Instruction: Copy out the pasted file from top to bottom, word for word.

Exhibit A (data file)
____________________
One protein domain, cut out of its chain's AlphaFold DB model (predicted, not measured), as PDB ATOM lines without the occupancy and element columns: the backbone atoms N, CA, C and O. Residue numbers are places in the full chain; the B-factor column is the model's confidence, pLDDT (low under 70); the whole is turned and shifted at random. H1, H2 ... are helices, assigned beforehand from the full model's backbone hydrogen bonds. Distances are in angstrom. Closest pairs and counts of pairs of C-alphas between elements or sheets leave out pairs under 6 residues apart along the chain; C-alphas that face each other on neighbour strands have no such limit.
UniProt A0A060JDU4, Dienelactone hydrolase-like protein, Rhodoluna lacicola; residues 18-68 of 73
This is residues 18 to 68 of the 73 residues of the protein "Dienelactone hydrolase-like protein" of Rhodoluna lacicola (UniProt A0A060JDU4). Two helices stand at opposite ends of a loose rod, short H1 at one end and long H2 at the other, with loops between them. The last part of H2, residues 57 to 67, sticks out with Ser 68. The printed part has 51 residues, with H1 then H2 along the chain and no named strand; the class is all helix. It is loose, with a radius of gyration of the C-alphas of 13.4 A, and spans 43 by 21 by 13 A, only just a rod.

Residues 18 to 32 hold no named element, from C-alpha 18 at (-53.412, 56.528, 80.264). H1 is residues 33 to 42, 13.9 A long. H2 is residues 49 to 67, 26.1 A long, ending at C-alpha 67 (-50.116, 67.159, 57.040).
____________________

One protein domain, cut out of its chain's AlphaFold DB model (predicted, not measured), as PDB ATOM lines without the occupancy and element columns: the backbone atoms N, CA, C and O. Residue numbers are places in the full chain; the B-factor column is the model's confidence, pLDDT (low under 70); the whole is turned and shifted at random. H1, H2 ... are helices, assigned beforehand from the full model's backbone hydrogen bonds. Distances are in angstrom. Closest pairs and counts of pairs of C-alphas between elements or sheets leave out pairs under 6 residues apart along the chain; C-alphas that face each other on neighbour strands have no such limit.
UniProt A0A060JDU4, Dienelactone hydrolase-like protein, Rhodoluna lacicola; residues 18-68 of 73
This is residues 18 to 68 of the 73 residues of the protein "Dienelactone hydrolase-like protein" of Rhodoluna lacicola (UniProt A0A060JDU4). Two helices stand at opposite ends of a loose rod, short H1 at one end and long H2 at the other, with loops between them. The last part of H2, residues 57 to 67, sticks out with Ser 68. The printed part has 51 residues, with H1 then H2 along the chain and no named strand; the class is all helix. It is loose, with a radius of gyration of the C-alphas of 13.4 A, and spans 43 by 21 by 13 A, only just a rod.

Residues 18 to 32 hold no named element, from C-alpha 18 at (-53.412, 56.528, 80.264). H1 is residues 33 to 42, 13.9 A long. H2 is residues 49 to 67, 26.1 A long, ending at C-alpha 67 (-50.116, 67.159, 57.040).